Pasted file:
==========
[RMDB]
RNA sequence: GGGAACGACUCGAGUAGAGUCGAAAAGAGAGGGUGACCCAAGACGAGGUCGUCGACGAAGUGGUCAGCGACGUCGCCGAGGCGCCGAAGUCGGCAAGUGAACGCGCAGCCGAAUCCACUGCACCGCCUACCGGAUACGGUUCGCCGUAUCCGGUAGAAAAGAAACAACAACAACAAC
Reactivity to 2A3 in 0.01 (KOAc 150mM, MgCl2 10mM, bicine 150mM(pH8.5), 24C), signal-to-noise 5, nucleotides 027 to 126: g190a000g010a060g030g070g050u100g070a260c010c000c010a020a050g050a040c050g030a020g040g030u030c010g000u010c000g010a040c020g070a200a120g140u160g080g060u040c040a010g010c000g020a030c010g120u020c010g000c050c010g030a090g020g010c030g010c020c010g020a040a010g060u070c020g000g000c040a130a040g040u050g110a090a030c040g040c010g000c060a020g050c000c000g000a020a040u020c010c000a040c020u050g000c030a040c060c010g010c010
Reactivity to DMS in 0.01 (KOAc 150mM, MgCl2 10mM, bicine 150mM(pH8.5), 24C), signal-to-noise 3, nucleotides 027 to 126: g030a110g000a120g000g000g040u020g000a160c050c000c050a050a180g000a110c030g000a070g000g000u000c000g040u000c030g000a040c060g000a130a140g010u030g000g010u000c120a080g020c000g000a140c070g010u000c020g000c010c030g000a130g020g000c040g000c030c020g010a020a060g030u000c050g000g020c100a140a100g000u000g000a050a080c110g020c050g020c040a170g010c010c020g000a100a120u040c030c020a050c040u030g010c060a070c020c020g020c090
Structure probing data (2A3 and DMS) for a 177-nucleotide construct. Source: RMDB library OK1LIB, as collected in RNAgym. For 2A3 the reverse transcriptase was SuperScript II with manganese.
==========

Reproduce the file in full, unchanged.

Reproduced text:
[RMDB]
RNA sequence: GGGAACGACUCGAGUAGAGUCGAAAAGAGAGGGUGACCCAAGACGAGGUCGUCGACGAAGUGGUCAGCGACGUCGCCGAGGCGCCGAAGUCGGCAAGUGAACGCGCAGCCGAAUCCACUGCACCGCCUACCGGAUACGGUUCGCCGUAUCCGGUAGAAAAGAAACAACAACAACAAC
Reactivity to 2A3 in 0.01 (KOAc 150mM, MgCl2 10mM, bicine 150mM(pH8.5), 24C), signal-to-noise 5, nucleotides 027 to 126: g190a000g010a060g030g070g050u100g070a260c010c000c010a020a050g050a040c050g030a020g040g030u030c010g000u010c000g010a040c020g070a200a120g140u160g080g060u040c040a010g010c000g020a030c010g120u020c010g000c050c010g030a090g020g010c030g010c020c010g020a040a010g060u070c020g000g000c040a130a040g040u050g110a090a030c040g040c010g000c060a020g050c000c000g000a020a040u020c010c000a040c020u050g000c030a040c060c010g010c010
Reactivity to DMS in 0.01 (KOAc 150mM, MgCl2 10mM, bicine 150mM(pH8.5), 24C), signal-to-noise 3, nucleotides 027 to 126: g030a110g000a120g000g000g040u020g000a160c050c000c050a050a180g000a110c030g000a070g000g000u000c000g040u000c030g000a040c060g000a130a140g010u030g000g010u000c120a080g020c000g000a140c070g010u000c020g000c010c030g000a130g020g000c040g000c030c020g010a020a060g030u000c050g000g020c100a140a100g000u000g000a050a080c110g020c050g020c040a170g010c010c020g000a100a120u040c030c020a050c040u030g010c060a070c020c020g020c090
Structure probing data (2A3 and DMS) for a 177-nucleotide construct. Source: RMDB library OK1LIB, as collected in RNAgym. For 2A3 the reverse transcriptase was SuperScript II with manganese.